FRANK’S VIEW: Living in the moment

Frank Carrano

Lately I’ve been giving some thought to mindfulness, the practice of living in the present.

Mindfulness has its roots in the teachings of the Eastern philosophers who write about life as a journey of learning and discovery. There are many formal programs that are based on those beliefs, including the practice of yoga.

Mindfulness means “maintaining a moment-by-moment awareness of our thoughts, feelings, bodily sensations, and surrounding environment, through a gentle, nurturing lens…. When we practice mindfulness, our thoughts tune into what we're sensing in the present moment rather than rehashing the past or imagining the future.”

So I sometimes think about how much time I spend trying to remember what I had and how it was. Trying to hold on to the things that defined my life - things that I associate with happier times. Then I look around and realize that there are people who can’t seem to get over what was a difficult time in their lives.

The first time I attended a bereavement group, I found people who were still actively mourning several years after their loss. I was disheartened to think that grief would be an active part of my life for years to come.

To some degree living in the past is natural, it can give us joy to remember happy times; growing up in a loving home, attending school and enjoying the pleasures of youth and discovery, learning to live life on our own. I’ve noticed how common it is for older people to want to talk about the past; reminisce about happier times, remembering a simpler life. I believer that some of that is the result of not actively thinking about the life that you now have and the things in your life that currently give you joy or at least give you reason to face the new day with some optimism.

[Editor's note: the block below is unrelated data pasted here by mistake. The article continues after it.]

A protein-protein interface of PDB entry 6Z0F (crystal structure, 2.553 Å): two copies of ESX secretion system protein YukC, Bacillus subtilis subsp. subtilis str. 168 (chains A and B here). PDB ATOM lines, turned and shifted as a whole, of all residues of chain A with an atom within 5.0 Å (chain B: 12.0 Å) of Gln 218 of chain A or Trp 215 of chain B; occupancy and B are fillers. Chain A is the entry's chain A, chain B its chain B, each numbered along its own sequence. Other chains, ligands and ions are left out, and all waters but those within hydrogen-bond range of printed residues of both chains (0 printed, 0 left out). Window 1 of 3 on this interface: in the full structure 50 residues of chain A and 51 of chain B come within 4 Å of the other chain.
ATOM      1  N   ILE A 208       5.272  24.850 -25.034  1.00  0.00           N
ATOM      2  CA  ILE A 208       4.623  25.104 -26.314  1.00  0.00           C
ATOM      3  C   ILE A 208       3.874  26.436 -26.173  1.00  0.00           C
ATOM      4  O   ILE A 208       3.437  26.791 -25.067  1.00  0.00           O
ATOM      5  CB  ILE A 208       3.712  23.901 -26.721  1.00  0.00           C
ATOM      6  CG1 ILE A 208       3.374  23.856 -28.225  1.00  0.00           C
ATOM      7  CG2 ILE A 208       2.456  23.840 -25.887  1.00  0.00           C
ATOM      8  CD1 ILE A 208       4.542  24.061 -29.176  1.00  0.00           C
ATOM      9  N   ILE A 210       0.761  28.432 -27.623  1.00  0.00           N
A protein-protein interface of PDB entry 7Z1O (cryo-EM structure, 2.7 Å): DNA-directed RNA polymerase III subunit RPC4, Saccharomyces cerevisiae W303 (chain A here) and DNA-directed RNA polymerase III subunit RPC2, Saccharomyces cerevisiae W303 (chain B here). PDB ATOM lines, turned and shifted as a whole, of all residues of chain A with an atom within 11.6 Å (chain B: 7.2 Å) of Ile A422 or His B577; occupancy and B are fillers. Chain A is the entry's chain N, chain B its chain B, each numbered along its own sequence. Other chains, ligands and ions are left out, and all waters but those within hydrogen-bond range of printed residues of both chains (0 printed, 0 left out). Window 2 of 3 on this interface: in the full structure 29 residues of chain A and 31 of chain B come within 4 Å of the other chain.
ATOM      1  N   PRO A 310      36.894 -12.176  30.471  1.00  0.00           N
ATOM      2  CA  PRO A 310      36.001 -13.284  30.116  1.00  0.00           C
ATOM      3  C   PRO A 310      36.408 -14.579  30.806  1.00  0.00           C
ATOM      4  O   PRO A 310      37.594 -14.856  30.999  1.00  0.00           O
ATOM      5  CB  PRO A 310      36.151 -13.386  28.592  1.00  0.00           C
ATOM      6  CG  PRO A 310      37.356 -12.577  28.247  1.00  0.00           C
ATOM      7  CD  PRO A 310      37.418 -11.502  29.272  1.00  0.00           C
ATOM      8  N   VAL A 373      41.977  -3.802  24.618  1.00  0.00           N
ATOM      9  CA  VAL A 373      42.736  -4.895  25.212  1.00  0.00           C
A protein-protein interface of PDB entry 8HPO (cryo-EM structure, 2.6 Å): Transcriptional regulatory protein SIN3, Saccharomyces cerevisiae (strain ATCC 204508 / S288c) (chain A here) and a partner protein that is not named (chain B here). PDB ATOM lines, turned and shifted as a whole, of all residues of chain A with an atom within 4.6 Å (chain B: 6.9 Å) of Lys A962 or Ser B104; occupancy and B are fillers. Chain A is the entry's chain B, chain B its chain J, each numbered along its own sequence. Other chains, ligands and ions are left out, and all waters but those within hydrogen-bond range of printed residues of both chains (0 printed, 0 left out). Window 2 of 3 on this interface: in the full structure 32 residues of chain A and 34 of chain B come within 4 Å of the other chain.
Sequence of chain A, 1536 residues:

Sometimes, we seem to just want to focus on what might be ahead for us and that’s not necessarily a bad thing. I can remember, as a young married couple how much we looked forward to the things we had planned for ourselves; a family, a house, trips. Things that we couldn’t do at the moment but we understood could happen in the future. These are natural and part of an evolution through life that we can look forward to.

So what about this mindfulness? What about it can help us live life more fully and with less stress? Perhaps it’s the notion of just getting through each day with the intention of enjoying what we have and what we can do. With that mindset, hopefully we can focus on enjoying our current life and improve our current state of mind.

I understand that there are elaborate programs out there that help people understand the concept of mindfulness and teach how to make it a part of your life. I’m not necessarily interested in joining a group right now, or delving into the philosophical underpinnings of the process, I’m just interested in trying to make my life more in the present so that I can enjoy what I have now. Someone described it as being much more involved with the simple, ordinary things that you do and the resulting feeling of fulfillment and satisfaction with you current life.

I’m going to try to be more mindful; be more aware of how fortunate I am as compared to others who have difficult burdens to carry. I think this mindset can also be translated into how you think of your life in the context of religion; you realize you have more to be thankful for than you have to ask for.

Seems to me It’s worth the effort.

You may reach the writer at: .carrano@att.net

Connecticut Media Group